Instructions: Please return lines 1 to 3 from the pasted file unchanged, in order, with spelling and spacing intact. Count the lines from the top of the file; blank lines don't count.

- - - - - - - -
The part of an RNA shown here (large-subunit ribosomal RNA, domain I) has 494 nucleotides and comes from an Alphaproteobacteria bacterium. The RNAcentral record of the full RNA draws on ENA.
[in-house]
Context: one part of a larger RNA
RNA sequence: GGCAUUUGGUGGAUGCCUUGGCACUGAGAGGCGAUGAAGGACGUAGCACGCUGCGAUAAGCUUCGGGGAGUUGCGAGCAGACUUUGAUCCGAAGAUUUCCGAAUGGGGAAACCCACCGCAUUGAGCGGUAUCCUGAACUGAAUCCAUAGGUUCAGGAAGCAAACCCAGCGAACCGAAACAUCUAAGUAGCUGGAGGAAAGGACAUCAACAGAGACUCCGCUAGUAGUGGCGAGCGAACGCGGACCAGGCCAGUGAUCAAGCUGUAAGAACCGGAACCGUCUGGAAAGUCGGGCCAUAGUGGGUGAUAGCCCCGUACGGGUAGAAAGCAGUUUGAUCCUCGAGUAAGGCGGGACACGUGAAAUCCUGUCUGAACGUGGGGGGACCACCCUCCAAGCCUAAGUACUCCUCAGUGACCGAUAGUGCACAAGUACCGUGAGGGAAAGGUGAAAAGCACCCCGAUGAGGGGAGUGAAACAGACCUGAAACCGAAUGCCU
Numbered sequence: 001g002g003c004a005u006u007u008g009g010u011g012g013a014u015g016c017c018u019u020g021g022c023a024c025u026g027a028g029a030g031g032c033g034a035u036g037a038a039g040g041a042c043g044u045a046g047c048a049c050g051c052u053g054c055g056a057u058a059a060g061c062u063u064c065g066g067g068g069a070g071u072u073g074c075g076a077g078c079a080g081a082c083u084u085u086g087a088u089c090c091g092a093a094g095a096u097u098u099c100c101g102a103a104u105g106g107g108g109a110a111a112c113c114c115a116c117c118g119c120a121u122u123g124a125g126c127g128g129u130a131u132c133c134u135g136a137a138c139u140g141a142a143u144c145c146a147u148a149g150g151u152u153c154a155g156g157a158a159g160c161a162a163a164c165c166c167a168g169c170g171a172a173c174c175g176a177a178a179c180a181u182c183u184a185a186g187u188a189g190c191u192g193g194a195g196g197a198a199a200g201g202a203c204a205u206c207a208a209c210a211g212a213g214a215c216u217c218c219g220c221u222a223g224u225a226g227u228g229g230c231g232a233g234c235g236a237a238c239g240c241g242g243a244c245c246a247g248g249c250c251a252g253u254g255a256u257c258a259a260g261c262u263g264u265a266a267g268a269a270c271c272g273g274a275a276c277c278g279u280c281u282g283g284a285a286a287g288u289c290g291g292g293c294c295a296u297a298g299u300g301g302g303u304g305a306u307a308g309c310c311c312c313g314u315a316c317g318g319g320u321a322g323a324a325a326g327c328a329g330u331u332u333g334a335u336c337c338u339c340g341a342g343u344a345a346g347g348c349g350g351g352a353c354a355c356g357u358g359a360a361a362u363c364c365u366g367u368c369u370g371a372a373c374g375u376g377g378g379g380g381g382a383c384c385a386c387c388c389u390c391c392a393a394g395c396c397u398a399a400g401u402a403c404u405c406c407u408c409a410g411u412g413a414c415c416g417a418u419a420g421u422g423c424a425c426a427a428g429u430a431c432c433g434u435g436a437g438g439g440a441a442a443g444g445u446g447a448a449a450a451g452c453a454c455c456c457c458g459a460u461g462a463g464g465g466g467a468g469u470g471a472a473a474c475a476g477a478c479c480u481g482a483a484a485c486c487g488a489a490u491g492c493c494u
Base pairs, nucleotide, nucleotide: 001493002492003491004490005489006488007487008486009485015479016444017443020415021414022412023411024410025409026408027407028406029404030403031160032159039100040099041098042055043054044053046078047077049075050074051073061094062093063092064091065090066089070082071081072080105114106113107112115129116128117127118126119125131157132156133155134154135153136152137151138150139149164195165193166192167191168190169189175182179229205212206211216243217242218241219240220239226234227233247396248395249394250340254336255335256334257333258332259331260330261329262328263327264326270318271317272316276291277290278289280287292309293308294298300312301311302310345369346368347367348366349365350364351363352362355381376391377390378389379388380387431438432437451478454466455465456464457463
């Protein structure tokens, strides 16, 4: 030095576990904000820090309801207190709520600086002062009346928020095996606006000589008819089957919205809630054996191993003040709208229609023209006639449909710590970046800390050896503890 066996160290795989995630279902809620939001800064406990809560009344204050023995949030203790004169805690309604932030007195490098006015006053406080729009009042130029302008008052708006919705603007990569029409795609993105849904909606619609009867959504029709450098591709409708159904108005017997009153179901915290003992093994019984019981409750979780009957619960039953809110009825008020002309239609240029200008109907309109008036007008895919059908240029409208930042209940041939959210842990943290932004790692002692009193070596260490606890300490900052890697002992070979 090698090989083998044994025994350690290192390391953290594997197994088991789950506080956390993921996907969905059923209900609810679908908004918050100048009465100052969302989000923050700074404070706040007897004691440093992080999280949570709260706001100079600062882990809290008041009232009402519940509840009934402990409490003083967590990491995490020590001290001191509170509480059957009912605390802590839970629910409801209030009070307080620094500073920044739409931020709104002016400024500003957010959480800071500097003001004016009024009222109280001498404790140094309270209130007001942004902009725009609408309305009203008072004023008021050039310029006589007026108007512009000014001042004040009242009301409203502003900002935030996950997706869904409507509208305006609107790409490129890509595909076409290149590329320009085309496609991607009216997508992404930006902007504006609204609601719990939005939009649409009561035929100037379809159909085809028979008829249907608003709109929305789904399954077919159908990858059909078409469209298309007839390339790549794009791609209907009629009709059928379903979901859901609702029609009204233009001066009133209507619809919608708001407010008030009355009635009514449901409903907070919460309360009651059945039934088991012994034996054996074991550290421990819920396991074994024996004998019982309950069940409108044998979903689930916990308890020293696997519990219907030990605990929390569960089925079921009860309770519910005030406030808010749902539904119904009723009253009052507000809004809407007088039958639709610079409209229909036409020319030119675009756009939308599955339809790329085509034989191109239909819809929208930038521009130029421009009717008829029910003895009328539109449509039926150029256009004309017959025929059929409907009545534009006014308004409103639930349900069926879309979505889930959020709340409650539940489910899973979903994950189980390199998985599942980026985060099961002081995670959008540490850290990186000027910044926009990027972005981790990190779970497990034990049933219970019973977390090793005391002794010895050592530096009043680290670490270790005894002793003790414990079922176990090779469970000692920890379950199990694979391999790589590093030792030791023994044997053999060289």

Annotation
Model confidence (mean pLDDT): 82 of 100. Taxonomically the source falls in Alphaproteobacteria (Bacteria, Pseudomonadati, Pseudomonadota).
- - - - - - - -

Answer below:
The part of an RNA shown here (large-subunit ribosomal RNA, domain I) has 494 nucleotides and comes from an Alphaproteobacteria bacterium. The RNAcentral record of the full RNA draws on ENA.
[in-house]
Context: one part of a larger RNA